Pew Research CenterJune 16, 2017

Q&A: Pew Research Center’s president on key issues in U.S. polling

Read a Q&A with Michael Dimock, president of Pew Research Center, on recent developments in public opinion polling and what lies ahead.

U.S. PoliticsMay 26, 2017

Few Americans support cuts to most government programs, including Medicaid

Americans tend not to favor budget cuts when asked about specific areas being affected, including Medicaid.

Pew Research CenterApril 27, 2017

Q&A: Using Google search data to study public interest in the Flint water crisis

Read an interview with Director of Journalism Research Amy Mitchell, who helped author the study.

U.S. PoliticsApril 18, 2017

Many Americans haven’t heard of the House Freedom Caucus

About four-in-ten adults say they have heard “nothing at all” about the Freedom Caucus, a group of conservative Republican lawmakers in the House.

Pew Research CenterApril 10, 2017

Immigration offenses make up a growing share of federal arrests

Federal law enforcement agencies are making more arrests for immigration-related offenses and fewer arrests for other types of offenses – including drug, property and gun crimes – than they were a decade ago.

March 28, 2017

Federal criminal prosecutions fall to lowest level in nearly two decades

Federal prosecutors filed criminal charges against 77,152 defendants in fiscal year 2016. That’s a decline of 25% since fiscal 2011.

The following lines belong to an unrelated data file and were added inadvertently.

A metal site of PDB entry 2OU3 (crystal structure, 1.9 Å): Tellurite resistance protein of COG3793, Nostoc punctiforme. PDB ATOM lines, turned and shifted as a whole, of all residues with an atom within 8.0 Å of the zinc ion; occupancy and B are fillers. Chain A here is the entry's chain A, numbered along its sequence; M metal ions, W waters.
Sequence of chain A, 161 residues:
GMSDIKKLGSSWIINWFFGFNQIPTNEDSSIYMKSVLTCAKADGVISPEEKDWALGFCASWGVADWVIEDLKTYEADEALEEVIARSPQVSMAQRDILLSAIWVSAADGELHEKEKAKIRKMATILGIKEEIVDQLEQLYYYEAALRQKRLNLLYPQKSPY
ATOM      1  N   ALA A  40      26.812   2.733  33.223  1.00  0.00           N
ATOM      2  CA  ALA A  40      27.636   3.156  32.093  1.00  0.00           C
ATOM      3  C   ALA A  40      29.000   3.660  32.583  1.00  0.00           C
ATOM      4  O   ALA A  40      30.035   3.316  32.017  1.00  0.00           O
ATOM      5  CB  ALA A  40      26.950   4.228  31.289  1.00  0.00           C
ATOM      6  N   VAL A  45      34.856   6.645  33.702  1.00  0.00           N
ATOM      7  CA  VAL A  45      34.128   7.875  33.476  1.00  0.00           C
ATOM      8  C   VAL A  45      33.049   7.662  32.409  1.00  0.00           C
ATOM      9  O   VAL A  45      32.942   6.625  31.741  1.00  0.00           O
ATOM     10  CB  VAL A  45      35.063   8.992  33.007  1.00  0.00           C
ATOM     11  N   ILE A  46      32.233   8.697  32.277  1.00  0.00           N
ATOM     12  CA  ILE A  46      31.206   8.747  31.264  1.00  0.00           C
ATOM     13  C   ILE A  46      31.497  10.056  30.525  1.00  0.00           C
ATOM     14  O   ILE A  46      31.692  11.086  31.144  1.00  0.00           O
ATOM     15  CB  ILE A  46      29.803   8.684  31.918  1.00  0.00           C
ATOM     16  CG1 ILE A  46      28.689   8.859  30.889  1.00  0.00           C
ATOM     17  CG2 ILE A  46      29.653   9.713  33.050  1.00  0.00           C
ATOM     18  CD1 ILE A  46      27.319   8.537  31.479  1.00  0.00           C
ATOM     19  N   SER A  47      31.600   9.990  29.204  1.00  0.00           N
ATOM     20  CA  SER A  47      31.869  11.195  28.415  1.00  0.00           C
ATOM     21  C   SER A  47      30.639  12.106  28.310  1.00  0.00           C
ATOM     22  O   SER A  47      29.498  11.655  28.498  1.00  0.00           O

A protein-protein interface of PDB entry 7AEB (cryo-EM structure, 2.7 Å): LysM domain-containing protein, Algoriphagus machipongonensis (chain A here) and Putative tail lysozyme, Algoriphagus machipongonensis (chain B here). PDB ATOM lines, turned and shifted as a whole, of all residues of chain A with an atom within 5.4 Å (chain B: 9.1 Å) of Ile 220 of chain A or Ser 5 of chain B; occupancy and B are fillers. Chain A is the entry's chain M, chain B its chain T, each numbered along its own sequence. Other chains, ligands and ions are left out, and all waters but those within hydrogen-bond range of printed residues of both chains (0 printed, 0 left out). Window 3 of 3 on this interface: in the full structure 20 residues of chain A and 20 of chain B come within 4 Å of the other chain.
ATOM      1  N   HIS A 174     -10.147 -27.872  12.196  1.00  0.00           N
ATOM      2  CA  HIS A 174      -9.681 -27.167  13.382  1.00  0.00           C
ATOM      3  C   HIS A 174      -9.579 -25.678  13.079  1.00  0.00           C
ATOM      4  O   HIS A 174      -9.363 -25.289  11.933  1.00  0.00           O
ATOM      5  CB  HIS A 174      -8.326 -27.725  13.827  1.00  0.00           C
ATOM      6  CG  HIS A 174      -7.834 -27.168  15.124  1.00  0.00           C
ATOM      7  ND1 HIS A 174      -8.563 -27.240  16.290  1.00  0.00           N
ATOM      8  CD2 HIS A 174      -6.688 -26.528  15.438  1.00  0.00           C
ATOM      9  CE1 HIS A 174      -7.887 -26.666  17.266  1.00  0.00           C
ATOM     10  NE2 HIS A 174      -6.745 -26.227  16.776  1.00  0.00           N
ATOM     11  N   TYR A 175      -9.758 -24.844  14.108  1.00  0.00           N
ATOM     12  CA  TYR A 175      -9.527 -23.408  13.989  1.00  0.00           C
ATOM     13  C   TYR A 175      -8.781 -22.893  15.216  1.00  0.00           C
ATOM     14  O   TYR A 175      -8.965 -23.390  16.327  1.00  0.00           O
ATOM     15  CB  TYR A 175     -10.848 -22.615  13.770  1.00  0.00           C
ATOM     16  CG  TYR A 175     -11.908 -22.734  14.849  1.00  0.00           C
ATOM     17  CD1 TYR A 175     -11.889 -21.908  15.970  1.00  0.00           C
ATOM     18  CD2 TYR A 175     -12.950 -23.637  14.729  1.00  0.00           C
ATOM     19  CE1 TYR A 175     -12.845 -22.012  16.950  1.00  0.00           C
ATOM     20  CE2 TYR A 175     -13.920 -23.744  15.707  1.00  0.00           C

March 1, 2017

Most violent and property crimes in the U.S. go unsolved

In 2015, 47% of the violent crimes and 35% of the property crimes tracked by the Bureau of Justice Statistics were reported to police.

February 21, 2017

5 facts about crime in the U.S.

Government data show that violent and property crime rates have both fallen in the long term – but official estimates vary widely, and public perceptions often don’t align with the data. Here are five key facts on crime.

U.S. PoliticsFebruary 8, 2017

Younger Supreme Court appointees stay on the bench longer, but there are plenty of exceptions

Justices who were younger than 45 when they took the oath of office served an average of 21.6 years on the court; those who were ages 45 to 49 served an average of 19.4 years.

U.S. PoliticsFebruary 2, 2017

The changing face of Congress in 5 charts

Apart from its political makeup and policy objectives, the new Congress differs from prior ones in other ways, including its demographics.